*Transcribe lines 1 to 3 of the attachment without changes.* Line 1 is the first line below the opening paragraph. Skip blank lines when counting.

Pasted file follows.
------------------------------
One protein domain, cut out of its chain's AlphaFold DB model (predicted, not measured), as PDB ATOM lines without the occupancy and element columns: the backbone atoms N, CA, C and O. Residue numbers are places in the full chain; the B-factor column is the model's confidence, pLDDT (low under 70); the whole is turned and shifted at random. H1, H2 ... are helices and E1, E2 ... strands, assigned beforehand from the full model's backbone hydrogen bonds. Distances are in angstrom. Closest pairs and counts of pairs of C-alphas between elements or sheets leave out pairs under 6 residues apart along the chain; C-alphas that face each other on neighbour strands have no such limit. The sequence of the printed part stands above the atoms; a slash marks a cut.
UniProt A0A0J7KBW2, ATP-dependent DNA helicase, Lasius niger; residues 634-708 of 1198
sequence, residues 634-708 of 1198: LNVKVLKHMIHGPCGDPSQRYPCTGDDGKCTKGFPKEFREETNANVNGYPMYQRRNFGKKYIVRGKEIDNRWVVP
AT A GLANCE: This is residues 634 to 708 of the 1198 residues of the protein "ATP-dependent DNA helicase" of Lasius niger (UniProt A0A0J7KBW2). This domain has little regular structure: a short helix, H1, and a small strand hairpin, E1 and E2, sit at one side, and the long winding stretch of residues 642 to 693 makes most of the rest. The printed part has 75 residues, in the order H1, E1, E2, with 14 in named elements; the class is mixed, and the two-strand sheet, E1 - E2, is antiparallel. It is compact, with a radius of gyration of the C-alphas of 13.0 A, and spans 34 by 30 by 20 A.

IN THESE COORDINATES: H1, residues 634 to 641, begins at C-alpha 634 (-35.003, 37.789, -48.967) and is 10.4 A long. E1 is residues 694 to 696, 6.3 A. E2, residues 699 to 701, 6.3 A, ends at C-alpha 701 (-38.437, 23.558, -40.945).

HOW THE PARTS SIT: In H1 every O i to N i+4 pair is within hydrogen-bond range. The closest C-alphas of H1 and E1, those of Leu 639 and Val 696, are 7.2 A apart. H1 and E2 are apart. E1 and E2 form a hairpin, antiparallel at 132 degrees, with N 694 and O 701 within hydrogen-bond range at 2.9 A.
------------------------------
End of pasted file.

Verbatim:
UniProt A0A0J7KBW2, ATP-dependent DNA helicase, Lasius niger; residues 634-708 of 1198
sequence, residues 634-708 of 1198: LNVKVLKHMIHGPCGDPSQRYPCTGDDGKCTKGFPKEFREETNANVNGYPMYQRRNFGKKYIVRGKEIDNRWVVP
AT A GLANCE: This is residues 634 to 708 of the 1198 residues of the protein "ATP-dependent DNA helicase" of Lasius niger (UniProt A0A0J7KBW2). This domain has little regular structure: a short helix, H1, and a small strand hairpin, E1 and E2, sit at one side, and the long winding stretch of residues 642 to 693 makes most of the rest. The printed part has 75 residues, in the order H1, E1, E2, with 14 in named elements; the class is mixed, and the two-strand sheet, E1 - E2, is antiparallel. It is compact, with a radius of gyration of the C-alphas of 13.0 A, and spans 34 by 30 by 20 A.